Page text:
What changed in less than 24 hours?
Some might point to the exceptionally weak manufacturing data out of China and the resulting risk to the global economy. With China’s Zero-COVID policy still constraining production, not only does it weigh on growth in the world’s second largest economy, but a constricted flow of goods may exacerbate global inflation.
Beyond that, yesterday’s news was limited. Instead, it appeared that investors and traders had the opportunity to sleep on yesterday’s news and wake up today with a different mindset. For those most concerned about runaway inflation, the fact that Chair Powell said that a three-quarter point increase in June wasn’t even being considered may have been viewed as too dovish. More broadly, it appears that the greater concern is that even if more aggressive increases are unlikely, the Fed’s forecast still represents a significant degree of tightening in a compact time frame.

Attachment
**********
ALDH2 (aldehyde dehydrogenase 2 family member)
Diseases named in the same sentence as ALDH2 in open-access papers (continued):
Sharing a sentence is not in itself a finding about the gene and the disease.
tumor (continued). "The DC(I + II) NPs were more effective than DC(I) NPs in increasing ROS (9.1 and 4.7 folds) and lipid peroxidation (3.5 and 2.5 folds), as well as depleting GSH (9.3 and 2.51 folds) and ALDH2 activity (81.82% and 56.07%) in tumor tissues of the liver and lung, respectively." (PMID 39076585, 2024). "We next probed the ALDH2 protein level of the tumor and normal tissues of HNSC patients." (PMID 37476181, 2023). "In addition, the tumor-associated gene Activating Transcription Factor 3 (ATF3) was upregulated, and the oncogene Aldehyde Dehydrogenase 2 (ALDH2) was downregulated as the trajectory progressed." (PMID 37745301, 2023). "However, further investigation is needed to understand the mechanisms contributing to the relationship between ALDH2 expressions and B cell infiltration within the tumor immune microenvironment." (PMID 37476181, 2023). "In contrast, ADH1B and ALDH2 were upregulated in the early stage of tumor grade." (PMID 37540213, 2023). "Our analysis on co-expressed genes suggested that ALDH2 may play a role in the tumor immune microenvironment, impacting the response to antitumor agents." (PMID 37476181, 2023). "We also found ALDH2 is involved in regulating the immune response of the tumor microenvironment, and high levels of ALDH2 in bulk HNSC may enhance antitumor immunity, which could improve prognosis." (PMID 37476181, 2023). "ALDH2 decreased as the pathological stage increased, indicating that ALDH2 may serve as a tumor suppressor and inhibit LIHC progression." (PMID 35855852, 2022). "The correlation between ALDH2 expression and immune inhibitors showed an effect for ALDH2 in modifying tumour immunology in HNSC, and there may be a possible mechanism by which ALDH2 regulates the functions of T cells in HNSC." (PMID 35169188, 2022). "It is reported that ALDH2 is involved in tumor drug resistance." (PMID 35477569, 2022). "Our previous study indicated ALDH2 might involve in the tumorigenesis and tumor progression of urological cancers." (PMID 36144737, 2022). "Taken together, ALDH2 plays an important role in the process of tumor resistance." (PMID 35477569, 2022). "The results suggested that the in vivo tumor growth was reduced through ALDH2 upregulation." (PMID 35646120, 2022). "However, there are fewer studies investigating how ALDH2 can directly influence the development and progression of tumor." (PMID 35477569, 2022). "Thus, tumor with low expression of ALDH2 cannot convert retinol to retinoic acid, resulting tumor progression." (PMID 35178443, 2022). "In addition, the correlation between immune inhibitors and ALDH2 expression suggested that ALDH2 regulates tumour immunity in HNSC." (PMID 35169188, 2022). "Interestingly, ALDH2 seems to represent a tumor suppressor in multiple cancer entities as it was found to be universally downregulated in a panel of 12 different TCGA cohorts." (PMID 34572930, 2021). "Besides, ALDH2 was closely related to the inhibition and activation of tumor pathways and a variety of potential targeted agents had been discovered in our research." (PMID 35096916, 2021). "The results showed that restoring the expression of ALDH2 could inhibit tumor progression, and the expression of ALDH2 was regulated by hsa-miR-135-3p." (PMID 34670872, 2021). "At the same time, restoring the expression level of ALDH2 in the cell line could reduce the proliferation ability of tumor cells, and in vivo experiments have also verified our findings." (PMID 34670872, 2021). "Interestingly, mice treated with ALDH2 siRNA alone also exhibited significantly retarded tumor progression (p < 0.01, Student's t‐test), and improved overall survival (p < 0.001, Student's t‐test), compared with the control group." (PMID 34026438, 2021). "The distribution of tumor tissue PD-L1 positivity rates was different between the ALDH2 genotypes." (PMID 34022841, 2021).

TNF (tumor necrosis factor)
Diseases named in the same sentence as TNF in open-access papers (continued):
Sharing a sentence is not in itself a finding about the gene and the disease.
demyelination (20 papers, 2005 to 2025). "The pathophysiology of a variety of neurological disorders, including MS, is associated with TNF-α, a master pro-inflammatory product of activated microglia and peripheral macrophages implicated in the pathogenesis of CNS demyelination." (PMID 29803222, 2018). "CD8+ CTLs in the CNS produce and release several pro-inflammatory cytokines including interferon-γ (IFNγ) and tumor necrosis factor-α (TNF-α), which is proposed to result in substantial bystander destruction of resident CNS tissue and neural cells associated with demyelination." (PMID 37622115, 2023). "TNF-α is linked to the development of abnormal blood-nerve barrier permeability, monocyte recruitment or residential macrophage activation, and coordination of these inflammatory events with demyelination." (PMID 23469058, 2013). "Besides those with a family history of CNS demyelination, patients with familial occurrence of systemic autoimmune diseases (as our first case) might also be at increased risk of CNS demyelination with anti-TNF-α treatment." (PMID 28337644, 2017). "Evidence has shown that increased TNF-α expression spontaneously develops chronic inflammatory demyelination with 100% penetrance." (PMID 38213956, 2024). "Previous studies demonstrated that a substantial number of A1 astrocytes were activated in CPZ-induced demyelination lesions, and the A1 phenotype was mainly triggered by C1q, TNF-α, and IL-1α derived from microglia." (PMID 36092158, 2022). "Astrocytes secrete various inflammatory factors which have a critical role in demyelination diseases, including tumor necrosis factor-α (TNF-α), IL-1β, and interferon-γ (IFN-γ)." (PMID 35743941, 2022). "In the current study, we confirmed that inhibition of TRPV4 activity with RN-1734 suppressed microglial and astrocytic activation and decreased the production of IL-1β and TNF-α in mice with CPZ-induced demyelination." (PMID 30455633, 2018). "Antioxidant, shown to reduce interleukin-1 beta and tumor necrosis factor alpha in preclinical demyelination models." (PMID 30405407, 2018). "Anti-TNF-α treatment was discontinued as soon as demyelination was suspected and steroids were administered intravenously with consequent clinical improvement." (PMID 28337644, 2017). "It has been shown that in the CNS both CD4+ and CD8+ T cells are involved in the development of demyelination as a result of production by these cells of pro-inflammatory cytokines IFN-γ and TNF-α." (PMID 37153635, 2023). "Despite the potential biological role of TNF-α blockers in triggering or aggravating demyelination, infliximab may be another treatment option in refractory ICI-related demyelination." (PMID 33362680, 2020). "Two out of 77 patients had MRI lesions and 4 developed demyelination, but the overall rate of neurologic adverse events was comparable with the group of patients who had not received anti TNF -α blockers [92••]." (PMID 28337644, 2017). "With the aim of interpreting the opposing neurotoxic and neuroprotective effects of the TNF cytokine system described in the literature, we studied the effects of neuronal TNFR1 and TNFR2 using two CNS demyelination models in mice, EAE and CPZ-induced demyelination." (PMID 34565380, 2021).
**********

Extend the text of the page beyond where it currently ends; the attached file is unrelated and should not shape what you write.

Broadly, the market remains concerned about the Fed’s ability to effectively navigate the path that lies before them. Growth is already slowing naturally, as the explosive growth that accompanied the reopening of the economy fueled by a tidal wave of fiscal stimulus fades. Still, labor market conditions are exceptionally tight. As one measure of labor market strength, unemployment is back down to 3.6%, less than two years into the current expansion. (By contrast, it took nearly 10 years in the last expansion for the jobless rate to reach that point.) Inflation recently reached a four-decade high of 8.5%, although it is forecast to peak and begin to fall later this year. Against that backdrop, the Fed has little choice but to tighten, and to do so more aggressively than was necessary in the last cycle.
Growth is already slowing naturally, as the explosive growth that accompanied the reopening of the economy fueled by a tidal wave of fiscal stimulus fades.